Techtronic's first brand acquisition came that year, when it acquired Vax, a leading producer of vacuum cleaners and floor care products for the U.K., Australian, New Zealand, and Indian markets. Vax had been founded in 1977 in Worcestershire, England, and launched its first product, a machine that combined wet and dry vacuuming with a carpet washing function. At first, the Vax machine was sold door-to-door, but by the early 1980s, the company had begun distributing through the United Kingdom's retail network as well. By 1988, Vax had launched distribution in the Australia and New Zealand markets; in 1998, Vax formed a joint venture with Videocon International, launching its floor care products in India as well. Paying $8 million for Vax, Techtronic then began introducing the brand into new markets.

The acquisition that put Techtronic on the global power tools brand map came in 2000, when the company acquired Ryobi US and exclusive manufacturing and distribution rights for the Ryobi brand in the North American markets. Ryobi had been founded in 1943 in Japan as Ryobi Seisakusho, and began as a manufacturer of metal die-cast products. In the 1950s, Ryobi had added plastic die-cast production, and then began diversifying its production through the 1960s, entering areas such as the production of offset printing presses. In 1972, Ryobi created its power tool division, which grew into a Japanese market leader, before becoming a major global power tool brand.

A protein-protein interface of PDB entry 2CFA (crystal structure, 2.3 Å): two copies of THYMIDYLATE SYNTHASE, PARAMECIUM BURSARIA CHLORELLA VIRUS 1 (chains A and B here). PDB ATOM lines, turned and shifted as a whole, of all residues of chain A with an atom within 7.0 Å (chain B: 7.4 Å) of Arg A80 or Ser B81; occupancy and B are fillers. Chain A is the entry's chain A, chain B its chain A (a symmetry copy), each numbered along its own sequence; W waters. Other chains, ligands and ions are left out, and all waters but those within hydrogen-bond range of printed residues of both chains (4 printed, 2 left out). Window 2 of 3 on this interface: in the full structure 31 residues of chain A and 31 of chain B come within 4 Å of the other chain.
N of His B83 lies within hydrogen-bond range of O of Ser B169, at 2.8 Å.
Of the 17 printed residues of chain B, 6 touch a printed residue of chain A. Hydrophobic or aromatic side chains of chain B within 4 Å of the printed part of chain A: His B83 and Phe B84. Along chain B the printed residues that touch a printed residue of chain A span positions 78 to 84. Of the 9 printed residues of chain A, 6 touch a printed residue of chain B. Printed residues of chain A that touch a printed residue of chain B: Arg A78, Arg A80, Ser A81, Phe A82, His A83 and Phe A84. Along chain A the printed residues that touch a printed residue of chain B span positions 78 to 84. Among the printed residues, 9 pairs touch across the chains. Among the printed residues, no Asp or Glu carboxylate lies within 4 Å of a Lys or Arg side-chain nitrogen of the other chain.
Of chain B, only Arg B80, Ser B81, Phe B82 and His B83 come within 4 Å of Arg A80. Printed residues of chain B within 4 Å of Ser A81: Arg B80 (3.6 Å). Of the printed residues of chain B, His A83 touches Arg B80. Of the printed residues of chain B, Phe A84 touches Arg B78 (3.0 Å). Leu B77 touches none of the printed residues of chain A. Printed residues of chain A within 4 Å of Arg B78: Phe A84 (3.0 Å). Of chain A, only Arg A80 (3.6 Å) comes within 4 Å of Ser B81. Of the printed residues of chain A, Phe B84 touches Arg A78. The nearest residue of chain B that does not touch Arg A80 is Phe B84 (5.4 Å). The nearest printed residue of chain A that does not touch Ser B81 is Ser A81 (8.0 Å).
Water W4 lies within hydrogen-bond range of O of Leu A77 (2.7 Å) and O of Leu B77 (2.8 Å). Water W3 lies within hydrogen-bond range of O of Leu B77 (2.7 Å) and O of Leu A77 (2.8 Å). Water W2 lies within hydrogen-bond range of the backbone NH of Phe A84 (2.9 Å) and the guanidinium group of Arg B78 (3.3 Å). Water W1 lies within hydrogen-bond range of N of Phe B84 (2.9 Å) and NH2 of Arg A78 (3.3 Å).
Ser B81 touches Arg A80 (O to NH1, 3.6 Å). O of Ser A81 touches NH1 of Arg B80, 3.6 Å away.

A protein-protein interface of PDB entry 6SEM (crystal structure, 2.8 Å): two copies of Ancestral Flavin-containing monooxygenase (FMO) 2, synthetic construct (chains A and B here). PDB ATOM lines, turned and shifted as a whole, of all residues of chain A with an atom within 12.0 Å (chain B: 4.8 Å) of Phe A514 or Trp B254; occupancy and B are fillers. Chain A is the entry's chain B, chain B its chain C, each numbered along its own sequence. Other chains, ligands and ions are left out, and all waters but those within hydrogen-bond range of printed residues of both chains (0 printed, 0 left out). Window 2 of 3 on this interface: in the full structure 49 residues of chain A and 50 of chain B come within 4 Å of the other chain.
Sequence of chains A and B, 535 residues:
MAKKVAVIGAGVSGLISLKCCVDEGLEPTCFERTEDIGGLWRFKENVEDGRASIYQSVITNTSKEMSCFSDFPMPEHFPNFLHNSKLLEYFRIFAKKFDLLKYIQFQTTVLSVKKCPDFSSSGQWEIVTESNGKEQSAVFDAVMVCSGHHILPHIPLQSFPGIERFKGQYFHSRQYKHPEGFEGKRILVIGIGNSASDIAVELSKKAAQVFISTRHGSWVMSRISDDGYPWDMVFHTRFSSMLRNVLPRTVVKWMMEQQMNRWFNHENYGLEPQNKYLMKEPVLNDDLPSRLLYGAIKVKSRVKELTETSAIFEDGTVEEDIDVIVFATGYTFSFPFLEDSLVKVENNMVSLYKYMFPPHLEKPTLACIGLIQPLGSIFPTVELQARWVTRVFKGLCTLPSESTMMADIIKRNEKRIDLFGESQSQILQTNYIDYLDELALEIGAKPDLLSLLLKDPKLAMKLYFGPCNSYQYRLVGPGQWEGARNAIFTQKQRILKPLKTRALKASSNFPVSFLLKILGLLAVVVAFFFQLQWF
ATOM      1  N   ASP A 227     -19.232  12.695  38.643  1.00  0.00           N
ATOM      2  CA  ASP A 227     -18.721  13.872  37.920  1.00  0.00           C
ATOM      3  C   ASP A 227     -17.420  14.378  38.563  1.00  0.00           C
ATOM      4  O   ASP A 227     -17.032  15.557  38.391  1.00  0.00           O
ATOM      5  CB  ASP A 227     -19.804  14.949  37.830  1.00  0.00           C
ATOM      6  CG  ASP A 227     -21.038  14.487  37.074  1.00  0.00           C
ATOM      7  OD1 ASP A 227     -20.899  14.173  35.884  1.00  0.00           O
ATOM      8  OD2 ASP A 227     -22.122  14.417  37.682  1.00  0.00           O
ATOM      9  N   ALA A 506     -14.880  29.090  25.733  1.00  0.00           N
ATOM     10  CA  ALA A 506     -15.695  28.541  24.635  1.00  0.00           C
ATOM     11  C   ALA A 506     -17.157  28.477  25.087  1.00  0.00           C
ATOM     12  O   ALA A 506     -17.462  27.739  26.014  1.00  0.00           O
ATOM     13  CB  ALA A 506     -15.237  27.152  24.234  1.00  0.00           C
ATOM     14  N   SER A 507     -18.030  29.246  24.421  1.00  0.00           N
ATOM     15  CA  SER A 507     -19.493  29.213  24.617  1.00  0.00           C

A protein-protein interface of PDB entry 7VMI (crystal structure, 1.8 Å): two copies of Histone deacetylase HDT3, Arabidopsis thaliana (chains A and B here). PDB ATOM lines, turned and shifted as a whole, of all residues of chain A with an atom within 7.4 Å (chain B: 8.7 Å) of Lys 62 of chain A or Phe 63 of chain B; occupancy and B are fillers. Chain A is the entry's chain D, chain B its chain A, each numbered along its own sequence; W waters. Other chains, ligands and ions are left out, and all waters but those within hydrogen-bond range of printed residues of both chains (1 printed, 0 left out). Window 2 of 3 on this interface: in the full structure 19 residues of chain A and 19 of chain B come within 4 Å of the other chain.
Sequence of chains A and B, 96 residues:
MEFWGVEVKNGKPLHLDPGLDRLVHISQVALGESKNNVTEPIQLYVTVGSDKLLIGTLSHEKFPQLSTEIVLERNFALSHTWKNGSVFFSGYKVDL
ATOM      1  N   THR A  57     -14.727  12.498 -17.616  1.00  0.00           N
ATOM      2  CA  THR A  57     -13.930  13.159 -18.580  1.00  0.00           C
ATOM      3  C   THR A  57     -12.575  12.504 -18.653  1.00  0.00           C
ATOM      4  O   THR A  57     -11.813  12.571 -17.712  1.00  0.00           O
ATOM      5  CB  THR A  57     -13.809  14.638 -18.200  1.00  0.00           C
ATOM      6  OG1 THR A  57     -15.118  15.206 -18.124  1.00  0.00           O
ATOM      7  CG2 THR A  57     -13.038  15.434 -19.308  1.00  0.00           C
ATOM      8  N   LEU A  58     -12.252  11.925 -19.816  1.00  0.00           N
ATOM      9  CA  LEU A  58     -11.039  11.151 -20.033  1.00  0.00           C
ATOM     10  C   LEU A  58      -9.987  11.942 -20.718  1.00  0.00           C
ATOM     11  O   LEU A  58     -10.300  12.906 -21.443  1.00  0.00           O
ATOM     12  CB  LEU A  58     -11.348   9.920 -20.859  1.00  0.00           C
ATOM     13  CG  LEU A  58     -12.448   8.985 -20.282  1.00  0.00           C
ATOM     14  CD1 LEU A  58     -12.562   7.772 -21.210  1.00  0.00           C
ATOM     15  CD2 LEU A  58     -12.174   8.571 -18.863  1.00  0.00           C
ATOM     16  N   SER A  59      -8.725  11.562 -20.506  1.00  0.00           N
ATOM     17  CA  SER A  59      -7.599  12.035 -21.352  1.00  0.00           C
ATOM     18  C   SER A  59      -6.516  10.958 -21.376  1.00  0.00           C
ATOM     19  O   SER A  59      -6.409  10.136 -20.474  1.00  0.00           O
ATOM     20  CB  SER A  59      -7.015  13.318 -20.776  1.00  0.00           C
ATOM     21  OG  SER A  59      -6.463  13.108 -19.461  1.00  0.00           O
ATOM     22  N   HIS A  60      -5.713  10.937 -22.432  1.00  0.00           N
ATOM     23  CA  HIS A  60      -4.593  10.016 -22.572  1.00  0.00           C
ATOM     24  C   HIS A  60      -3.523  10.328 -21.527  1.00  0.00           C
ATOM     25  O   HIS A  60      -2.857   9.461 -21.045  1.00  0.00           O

Techtronic paid Ryobi's Japanese parent $95 million for its U.S. subsidiary. In 2001, Techtronic returned to Ryobi, buying up its European operations for $6.8 million. The following year, the company paid Ryobi another $3 million to take over its business in Australia and New Zealand. By mid-decade, Techtronic had succeeded in acquiring global control of the Ryobi brand, excluding the Japanese market. The acquisition of Ryobi helped Techtronic gain another major client, when in 2002 it signed an exclusive distribution deal with Home Depot for the Ryobi brand. That agreement placed Home Depot as the company's leading client, ahead of Sears.

Company Perspectives:

Operating philosophy

People with passion. We care passionately about everything we do, our products, our service, our customer relationships.